general theory of innovation…

The Norwegian System of
Innovation in an international
ESST lecture: A report from a research
Svein Erik Moen, TIK, UiO
Aim of the lecture
• Present the main points from Edquist’s
chapter (2004)
• Discuss the Norwegian System of
Innovation from an international
perspective (Draft by Grønning, Moen,
Olsen, Steinsland 2005)
The emergence and development
of the SI approach
• The alleged systemic nature of innovation:
It often happens collaboration or in
interdependence with other firms, on nonfirm entities. How do we explain this?
• Lundvall (1992): Towards a theory of
innovation and interactive learning
• Nelson (1993): A comparative analysis
• No generally accepted definition of a
national innovation system!
NSI definition (Edquist 1997)
• Innovations: Product innovations are new or
better material goods as well as intangible
services. Process innovations are new ways of
producing good or services. They may be
technological or organisational (Edquist 2004:
• SI: All important economic, social, political,
organisational, institutional and other factors that
influence the development, diffusion, and use of
innovations. (Edquist 1997: 14, 2004: 183)
Strengths of using a system of
innovation approach (Edquist)
emphasis on innovation and learning
holistic and interdisciplinary perspective
evolutionary perspectives
encompass both product and process
• Interdependence and non-linearity
• Considers institutional aspects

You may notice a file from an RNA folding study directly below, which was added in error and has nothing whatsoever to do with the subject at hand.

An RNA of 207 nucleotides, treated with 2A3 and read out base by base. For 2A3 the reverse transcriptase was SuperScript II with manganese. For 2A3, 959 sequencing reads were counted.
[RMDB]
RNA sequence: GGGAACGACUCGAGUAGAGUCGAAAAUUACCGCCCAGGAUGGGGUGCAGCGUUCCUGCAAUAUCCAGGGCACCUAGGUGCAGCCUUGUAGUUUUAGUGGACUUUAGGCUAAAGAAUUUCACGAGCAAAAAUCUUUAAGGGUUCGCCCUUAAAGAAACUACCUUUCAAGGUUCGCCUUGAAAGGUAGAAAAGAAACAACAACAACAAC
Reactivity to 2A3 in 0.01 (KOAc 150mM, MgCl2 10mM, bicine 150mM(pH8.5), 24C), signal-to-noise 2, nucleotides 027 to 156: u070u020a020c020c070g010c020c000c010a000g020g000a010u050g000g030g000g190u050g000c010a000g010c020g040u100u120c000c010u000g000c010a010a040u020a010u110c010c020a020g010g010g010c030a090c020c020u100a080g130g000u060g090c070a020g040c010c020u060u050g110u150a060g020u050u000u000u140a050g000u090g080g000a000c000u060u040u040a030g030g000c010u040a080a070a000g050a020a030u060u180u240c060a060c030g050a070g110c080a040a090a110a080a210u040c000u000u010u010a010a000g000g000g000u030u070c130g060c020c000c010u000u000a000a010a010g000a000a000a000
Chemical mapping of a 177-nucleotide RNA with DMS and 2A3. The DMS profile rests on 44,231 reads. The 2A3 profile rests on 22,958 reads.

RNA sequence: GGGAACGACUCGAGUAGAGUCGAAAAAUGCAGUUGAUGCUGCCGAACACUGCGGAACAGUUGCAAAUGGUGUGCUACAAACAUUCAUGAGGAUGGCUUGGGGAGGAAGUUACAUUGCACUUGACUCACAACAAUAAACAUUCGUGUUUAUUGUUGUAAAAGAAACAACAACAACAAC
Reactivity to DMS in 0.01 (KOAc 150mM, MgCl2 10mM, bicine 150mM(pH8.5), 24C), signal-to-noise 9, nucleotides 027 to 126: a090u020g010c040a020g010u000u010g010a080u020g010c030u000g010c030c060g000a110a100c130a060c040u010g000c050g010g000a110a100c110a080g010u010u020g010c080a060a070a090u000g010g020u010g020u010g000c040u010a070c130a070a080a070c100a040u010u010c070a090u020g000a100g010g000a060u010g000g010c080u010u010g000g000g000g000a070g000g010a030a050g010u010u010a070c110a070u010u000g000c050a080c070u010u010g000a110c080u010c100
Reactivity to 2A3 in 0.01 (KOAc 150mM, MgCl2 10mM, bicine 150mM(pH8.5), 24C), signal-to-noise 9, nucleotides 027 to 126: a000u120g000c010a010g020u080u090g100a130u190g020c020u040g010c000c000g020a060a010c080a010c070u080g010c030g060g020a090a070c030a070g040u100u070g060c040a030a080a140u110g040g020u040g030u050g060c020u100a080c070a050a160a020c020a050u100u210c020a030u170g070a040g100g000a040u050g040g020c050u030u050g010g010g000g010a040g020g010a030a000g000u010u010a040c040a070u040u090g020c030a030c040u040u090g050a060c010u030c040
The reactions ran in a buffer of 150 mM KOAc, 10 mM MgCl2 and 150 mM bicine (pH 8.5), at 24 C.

Weakness of the SI approach
• “It is not a formal theory, in the sense of
providing propositions regarding causal
relations among variables.” (Edquist 2004:
• “At the present, it is not a matter of
transforming the SI approach into a
“general theory of innovation…” (Edquist:
2004: 187).
What is a system?
• Constituents: Some kind of a) components
and b) the relations among them. These
should form a coherent whole.
• A system has a function
• It must be possible to discriminate
between the system and the rest of the
The main components of SIs
• “Organisations are formal structures that are
consciously created and have an explicit
purpose.” (Edquist and Johnson 1997: 46-7)
• “Institutions are sets of common habits, norms,
routines, established practices, rules, or laws
that regulate the relations and interactions
between individuals, groups, and organisations.”
(Edquist and Johnson 1997: 46)
Activities in SIs
Provision of Research and Development
Competence building
Formation of new product markets
Articulation of quality requirements
Creation and changing organisations for the
development of innovation
Networking through markets and other mechanisms
Creating and changing institutions
Incubating activities administrative support etc
Financing of innovation processes
Provision of consultancy services
Things that Edquist identifies to
studied in the future
• A need of comparative case studies
• Integrate conceptual and theoretical work
with the case studies
• Develop SI framework and theoretical
• More attention to non-technological and
intangible kinds of innovation
Historiske linjer i det Norske
• Fisk og tømmer var hovedeksportnæringene gjennom
1900-tallet, altså baserte økonomien seg på en
utviklingsblokk bestående av typisk høstingsindustri.
• Den internasjonale utviklingen i prosessindustrien ga
muligheter for en ny utviklingsblokk i Norge. Fra